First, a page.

Monday, June 28, 2010

Introduction to Insurance Products

The rise of unit-linked insurance business today marks a shift in market penetration of life insurance from life insurance products to traditional life insurance products that promised a modern investment returns as well as better able to contribute to significant premium growth.
It is also not free from the influence that consumers have started to rationally define and decide what kind of products they want to buy insurance. The above statement is not an exaggeration aimed at a mechanism to
decide what product to buy and why should these products to be purchased.

Life insurance business is a service business, where the form is not a product produced in the form of goods but services and activities are abstract or "intangible". Services sold was a guarantee of protection for consumers (clients), relating to the life and the life within a certain period or for life. That is what is meant by the terms "life assurance", which should not be taken literally ie "life assurance", but "guarantees relating to life", wherein the related amount of money and time.

Guarantees in life insurance ranged from less than one year to lifetime, and the deposit will be exhausted gradually consumed in line with the passage of time. In it contained a promise of security from life insurance companies to provide compensation in the form of a sum of money if the insured is experiencing such events: death, disability, illness and reach old age. Guarantees are implicitly gives an assurance to its customers on problems uncertainty about lost revenues due to the occurrence of these events.
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In this first article will discuss several types of life insurance products marketed by life insurance companies in Indonesia and also recognize the benefits offered by any of these products are life insurance. Life insurance products offered on the market basically consists of three forms, namely Term Insurance, Whole Life Insurance and Endowment Insurance, where these products are categorized as traditional products. While life insurance products traditionally developed by attaching the instrument-the instrument of investment in it and the transparency of both the consolidated statement of costs and benefits that the insured will be obtained later, is categorized as a modern insurance products, such as unit-linked insurance products.


Many types of life insurance products offered by life insurance companies, which is basically a combined Endowment Insurance with Term Life Insurance and Whole Life Insurance. For example, Endowment Insurance with death benefits of two times or greater than the benefits due. There is also a life insurance product that provides death benefits in the form of sum assured plus all the premiums paid. Premium refund given if insured dies at any time, is a product of Whole Life Insurance. Endowment Insurance products in which payment of insurance benefits provided by either an annual or monthly periodical called Anticipation of potential future Endowment. Huge benefit given periodically be varied eg by increasing every year by 2%, 5%, 10% or more. Other types of Endowment Insurance products are often found in the market, such as:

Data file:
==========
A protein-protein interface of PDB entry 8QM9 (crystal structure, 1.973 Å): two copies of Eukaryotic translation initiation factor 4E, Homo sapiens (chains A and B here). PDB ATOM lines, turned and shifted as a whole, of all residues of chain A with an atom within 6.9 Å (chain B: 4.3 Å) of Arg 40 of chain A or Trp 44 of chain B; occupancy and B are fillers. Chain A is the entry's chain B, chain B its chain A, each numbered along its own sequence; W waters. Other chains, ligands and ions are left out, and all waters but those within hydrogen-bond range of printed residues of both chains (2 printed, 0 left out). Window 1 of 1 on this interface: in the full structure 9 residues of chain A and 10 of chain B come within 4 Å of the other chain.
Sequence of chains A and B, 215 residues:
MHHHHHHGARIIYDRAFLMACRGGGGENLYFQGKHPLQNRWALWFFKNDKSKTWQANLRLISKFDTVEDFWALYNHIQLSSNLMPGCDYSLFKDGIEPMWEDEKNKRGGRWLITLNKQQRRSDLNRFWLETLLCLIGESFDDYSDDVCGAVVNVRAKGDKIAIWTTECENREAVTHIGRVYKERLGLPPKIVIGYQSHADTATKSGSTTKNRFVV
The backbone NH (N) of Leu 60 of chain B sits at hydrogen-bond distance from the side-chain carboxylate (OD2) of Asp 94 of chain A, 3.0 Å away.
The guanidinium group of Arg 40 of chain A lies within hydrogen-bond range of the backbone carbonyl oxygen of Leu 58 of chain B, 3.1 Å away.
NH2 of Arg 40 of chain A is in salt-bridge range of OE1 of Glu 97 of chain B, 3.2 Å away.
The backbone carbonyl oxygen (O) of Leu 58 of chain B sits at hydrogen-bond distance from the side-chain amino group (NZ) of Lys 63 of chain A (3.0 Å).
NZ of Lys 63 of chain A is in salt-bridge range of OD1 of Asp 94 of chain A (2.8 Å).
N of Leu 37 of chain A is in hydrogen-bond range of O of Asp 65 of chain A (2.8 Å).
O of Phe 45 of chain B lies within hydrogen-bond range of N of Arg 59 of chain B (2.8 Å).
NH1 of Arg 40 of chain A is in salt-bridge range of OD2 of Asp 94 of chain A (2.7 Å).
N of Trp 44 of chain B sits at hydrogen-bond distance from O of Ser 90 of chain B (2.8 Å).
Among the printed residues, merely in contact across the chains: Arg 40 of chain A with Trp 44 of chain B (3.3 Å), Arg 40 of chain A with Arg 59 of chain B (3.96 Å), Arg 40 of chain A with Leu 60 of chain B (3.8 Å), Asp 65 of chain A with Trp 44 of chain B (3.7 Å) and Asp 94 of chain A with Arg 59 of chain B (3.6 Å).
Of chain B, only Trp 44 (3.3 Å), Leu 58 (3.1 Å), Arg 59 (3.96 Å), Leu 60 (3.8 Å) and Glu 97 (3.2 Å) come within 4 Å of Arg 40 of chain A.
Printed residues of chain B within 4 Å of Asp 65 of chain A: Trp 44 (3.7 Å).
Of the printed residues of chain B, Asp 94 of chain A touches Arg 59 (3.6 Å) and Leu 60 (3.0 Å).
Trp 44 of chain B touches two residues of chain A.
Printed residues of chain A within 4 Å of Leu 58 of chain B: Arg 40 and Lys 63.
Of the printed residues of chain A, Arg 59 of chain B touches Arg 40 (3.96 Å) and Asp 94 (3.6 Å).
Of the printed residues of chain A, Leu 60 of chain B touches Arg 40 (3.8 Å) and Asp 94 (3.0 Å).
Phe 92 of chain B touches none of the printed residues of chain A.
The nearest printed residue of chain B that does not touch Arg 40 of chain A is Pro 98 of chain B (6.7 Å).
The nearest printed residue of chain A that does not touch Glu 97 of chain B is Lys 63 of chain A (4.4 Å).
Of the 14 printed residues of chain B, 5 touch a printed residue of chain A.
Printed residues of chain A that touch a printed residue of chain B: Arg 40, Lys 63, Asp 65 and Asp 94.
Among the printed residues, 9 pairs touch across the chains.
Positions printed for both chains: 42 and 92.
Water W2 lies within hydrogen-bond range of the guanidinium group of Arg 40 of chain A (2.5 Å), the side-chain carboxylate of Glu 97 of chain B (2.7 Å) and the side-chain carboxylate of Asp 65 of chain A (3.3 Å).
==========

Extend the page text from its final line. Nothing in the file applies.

• Scholarship Fund. This product is Endowment Insurance products are associated with school fees, usually known by the name of Insurance Scholarship, School Fee, and others.
• Gradual Fund. This product is also shaped exactly Endowment Insurance Pure Insurance Endowment, where if the insured is alive at the end of given year during the insurance period, insurance benefits will be paid certain percentage of sum assured.


The availability of various forms of instruments of money market securities, bonds and various savings programs, however, also has a direct impact on life insurance products, namely reducing the attractiveness of cash value life insurance policy traditional. Consumers more and more interested to participate in trading using a faster instrument profitable. State and tendencies to force insurance companies to create or design a life insurance products by combining the advantages of life insurance cash value (ie the nature of forced savings, etc.), and wide selection of products that provide higher profits. This product is called at the time of the creation of a universal life insurance.

During its development, many insurance companies issuing life insurance types of life insurance with the product or the same type of policy is accompanied with the advantages of each policyholder. The names of these products is also changing, for example challenger, complete life, solution and so on to attract prospective customers to buy its products. The names of life insurance products are in principle based on universal life products.


As described in the previous section, the development of life insurance products can be classified according to its period, ie traditional life insurance products and modern life insurance products. The characteristics of traditional life insurance products are: The

• Large coverage premiums and money fixed (constant) since the commencement of insurance until the expiration of insurance.
• predetermined premium payment schedule, for example, every year, six months, three months or monthly.
• Since the contract began in cash value policy can already known.
• Composition of the cost, mortality table and interest rate is not specified and is not known by the prospective policyholder.
• Large interest rate enjoyed by the policyholder is constant throughout the insurance contract.

While for modern life insurance products have the following characteristics:

• Composition of the premium specified separately between pure insurance premiums, fees and interest rates.
• All the details are known by the prospective policyholder.
• The premium payment and the amount of money can change coverage, and has no fixed schedule, modern life insurance product because it allows the existence of any additional premium.